The first of the Marvel Cinematic Universe’s Phase 5 films, “Ant-Man and the Wasp: Quantumania,” falls short with an unreasonable plot that falls into previous Marvel tropes and lacks emotional impact.
The movie follows Ant-Man, played by Paul Rudd, and his family as they are thrust into the quantum realm, a miniature universe located in the space between atoms. There, they find a fight of multiversal proportions with Kang the Conqueror, portrayed by Jonathan Majors.
This adventure takes place soon after the conclusion of Phase 4 — where Ant-Man and the Avengers defeated Thanos, who sought to destroy the universe — and is an attempt to set the scene for the next major villain.
However, this goal creates the problem with “Ant-Man and the Wasp: Quantumania:” it introduces the strongest Marvel villain ever, but doesn’t include the development needed to make it logically and emotionally click.
It took 22 movies to reach the events of “Avengers: Endgame,” where Thanos was ultimately defeated, and the writers were able to attract millions as they slowly built up to such large stakes and a powerful showdown.
After such a successful box office showing, Marvel is being hasty in the next stage. The introduction of Kang is too sudden: he enters the scene as the next MCU “big bad” in a single movie.
Kang is a villain who not only matches the universe-threatening powers of Thanos, but far exceeds them with powers that govern the multiverse itself.
The character was further supported by amazing visual effects throughout the film. Kang’s blue and solemn face, jutting out of his full body purple and green suit was a vivid, bizarre and terrifying sight altogether.
Add the depiction of the vast alien landscapes of the quantum realm and Kang’s empire, and the film’s visuals were both refreshing and inventive.
It’s a shame that this setting wasn’t properly developed.
Rather than allowing the audience time to become invested, the writers have rapidly escalated the stakes, perhaps as an attempted shortcut to reaching the scale and impact of prior films such as “Avengers: Endgame” and “Avengers: Infinity War.”
But this simply doesn’t work — even in light of the unfathomable stakes, the short timeframe perpetuates a lack of emotional impact for viewers.
As Ant-Man enters the quantum realm, viewers are presented with an almost “Star Wars”-like world, but completely fail to see local experiences and stories about Kang’s conquest.
This causes a lack of caring regarding the rebellion led by the inhabitants of the quantum realm — which also received minimal setup.
We also see startlingly little development from the main characters in the film. After the events of the movie take place, the characters go back to their lives with little consequence.
It makes sense then, that when these powers and characters are displayed in final fight scenes, it hardly pans out as a crucial showdown.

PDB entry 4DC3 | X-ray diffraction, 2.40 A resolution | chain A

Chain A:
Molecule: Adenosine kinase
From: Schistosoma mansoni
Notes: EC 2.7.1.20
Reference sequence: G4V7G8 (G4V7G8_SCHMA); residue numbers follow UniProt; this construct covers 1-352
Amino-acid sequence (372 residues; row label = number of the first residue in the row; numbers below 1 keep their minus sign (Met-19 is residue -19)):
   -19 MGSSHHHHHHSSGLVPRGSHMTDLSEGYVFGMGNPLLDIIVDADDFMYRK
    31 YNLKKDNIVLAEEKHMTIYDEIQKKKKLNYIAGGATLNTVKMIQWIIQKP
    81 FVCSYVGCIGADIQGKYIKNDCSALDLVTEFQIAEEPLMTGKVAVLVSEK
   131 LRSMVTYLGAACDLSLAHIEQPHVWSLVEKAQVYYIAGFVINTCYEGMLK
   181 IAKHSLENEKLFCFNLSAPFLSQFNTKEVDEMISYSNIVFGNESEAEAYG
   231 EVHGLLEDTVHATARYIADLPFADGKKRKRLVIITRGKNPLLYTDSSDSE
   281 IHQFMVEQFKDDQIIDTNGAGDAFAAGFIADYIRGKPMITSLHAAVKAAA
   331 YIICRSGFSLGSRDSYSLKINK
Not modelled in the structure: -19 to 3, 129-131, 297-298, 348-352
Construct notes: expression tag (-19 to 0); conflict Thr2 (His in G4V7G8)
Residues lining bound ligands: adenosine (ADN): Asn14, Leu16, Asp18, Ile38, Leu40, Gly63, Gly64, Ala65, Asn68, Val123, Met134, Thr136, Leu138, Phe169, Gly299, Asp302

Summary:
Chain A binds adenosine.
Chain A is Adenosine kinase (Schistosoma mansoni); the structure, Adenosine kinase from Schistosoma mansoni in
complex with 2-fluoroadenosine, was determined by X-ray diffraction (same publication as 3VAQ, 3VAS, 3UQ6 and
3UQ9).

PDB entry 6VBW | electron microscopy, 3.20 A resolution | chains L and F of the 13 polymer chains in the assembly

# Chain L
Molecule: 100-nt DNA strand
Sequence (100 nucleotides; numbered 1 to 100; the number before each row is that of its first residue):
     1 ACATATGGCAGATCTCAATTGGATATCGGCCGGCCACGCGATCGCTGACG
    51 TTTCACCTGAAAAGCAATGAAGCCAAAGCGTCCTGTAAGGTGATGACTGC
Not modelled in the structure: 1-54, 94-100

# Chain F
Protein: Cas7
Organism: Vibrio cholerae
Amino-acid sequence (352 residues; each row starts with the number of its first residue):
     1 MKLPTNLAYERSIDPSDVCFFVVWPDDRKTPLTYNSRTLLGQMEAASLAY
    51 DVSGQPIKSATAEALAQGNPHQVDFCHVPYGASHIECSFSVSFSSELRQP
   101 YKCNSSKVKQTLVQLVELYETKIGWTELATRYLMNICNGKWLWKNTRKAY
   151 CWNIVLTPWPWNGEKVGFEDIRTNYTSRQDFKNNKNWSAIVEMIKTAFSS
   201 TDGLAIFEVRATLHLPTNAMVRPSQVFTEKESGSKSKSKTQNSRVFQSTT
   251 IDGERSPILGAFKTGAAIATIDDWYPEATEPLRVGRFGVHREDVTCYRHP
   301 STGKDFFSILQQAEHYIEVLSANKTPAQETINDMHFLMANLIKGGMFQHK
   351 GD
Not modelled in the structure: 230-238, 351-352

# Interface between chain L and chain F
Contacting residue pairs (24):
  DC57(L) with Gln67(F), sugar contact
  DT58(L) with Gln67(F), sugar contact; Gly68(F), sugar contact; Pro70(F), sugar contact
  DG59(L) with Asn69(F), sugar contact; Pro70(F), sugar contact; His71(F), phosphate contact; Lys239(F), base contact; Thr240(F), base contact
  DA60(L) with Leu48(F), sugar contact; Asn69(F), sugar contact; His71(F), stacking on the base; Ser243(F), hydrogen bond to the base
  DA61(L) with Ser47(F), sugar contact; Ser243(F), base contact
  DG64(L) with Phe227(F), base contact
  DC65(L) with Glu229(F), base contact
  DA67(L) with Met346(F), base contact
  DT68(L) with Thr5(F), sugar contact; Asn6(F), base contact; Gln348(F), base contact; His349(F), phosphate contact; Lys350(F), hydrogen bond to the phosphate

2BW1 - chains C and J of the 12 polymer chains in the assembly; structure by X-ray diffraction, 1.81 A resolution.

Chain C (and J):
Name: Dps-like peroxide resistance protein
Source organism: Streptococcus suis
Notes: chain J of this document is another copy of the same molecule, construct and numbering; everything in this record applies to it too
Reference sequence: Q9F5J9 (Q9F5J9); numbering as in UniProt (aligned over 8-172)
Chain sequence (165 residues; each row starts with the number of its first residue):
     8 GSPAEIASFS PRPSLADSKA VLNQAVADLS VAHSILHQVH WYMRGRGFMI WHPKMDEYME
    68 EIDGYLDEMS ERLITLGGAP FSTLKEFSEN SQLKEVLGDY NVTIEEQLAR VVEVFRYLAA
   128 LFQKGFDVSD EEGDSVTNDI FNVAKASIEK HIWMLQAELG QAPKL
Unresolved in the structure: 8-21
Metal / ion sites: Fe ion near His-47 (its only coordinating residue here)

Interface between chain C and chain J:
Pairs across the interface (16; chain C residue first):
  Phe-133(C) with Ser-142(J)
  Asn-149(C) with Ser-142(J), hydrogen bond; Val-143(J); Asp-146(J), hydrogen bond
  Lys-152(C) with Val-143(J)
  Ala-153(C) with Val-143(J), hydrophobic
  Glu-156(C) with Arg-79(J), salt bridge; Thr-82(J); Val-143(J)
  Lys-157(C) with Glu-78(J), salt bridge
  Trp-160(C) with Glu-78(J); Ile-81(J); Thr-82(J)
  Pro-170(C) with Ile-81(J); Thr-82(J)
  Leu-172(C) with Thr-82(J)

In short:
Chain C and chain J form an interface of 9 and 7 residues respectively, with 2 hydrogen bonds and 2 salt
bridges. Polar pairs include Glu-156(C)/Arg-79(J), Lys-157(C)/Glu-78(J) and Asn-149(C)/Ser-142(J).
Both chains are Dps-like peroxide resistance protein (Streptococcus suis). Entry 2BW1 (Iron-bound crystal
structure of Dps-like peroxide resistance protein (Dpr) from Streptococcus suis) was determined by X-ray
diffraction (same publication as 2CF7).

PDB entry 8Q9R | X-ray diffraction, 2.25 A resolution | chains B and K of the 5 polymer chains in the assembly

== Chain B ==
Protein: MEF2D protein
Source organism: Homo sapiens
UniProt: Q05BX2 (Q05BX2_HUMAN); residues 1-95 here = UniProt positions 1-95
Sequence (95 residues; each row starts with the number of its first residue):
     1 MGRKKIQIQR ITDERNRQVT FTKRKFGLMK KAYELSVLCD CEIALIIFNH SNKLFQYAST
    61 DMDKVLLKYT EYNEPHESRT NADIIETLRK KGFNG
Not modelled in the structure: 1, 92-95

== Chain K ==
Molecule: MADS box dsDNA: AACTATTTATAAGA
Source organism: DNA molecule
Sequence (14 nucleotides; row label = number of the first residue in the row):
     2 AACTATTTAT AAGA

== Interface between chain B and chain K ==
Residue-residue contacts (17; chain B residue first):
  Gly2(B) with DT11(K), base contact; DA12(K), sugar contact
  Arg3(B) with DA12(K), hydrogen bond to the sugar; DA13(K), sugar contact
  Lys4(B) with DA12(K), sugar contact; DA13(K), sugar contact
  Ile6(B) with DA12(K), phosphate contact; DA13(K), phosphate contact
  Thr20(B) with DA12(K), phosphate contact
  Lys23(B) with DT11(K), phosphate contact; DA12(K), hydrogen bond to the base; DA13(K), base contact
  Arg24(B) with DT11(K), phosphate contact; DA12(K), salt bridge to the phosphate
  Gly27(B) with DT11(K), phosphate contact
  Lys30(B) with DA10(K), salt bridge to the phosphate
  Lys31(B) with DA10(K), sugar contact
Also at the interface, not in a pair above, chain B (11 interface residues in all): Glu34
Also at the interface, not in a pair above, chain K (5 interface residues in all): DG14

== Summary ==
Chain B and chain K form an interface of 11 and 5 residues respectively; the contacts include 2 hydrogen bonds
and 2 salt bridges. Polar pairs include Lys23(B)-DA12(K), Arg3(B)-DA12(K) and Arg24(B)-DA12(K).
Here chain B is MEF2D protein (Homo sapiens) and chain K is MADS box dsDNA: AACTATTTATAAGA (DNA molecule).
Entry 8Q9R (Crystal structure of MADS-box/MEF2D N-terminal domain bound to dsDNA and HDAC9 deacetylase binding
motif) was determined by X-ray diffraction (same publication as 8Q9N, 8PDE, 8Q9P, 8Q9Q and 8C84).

The storyline as a whole serves as little more than a setup plot to allow Kang to take the screen in future films.
Although the abrupt concentration on a villain such as Kang was a shortcoming of the movie, seeing such a powerful villain enter the MCU was exciting.
Majors’ lines are a perfect mix of calm and terrifying, and Kang captured the viewers’ attention whenever he took the scene. This delivery is even more impressive when contrasted with Majors’ portrayal of the energetic He Who Remains, a variant of Kang from another universe, in “Loki”, another Marvel Cinematic Universe project.
However, inconsistent writing hampers the effect Majors’ has on screen.
In the first half of the movie, Kang comes off as frightening and powerful — up until he starts letting himself get thrown around by Ant-Man, a both literal and figurative “little guy,” in the final battle.
We hear whispers of the incomprehensible powers of Kang, who is referred to almost reverently by his pronouns in the first half of the film.
Later, we even see him vanquish crowds with ease, literally snapping enemies out of existence.
Where were these powers in the final showdown? Marvel’s quest for increasingly bigger stakes has created such a powerful villain that normal fight scenes don’t make sense; however, this clearly doesn’t stop them from trying.
At the film’s conclusion, we are told that Kang’s variants will return in future films. This is something to look forward to — despite the cop-out of a final fight, Kang was a scary and well-set up villain, and the end credit scene promises more of Jonathan Major’s excellent acting.
“Ant-Man and the Wasp: Quantumania” is truly a brainless watch: creative visuals and new characters keep the film engaging, but when viewed in light of the glaring inconsistencies and lack of emotional development, it is unable to resonate with audiences.
There’s a line in the film from a memoir, written by Ant-Man himself, repeated often — that “there’s always room to grow.”
One can only hope that the character development and plot will “grow” in future Phase 5 installments.
By Saheb Gulati
This story was originally published in the March 7 issue of the The Octagon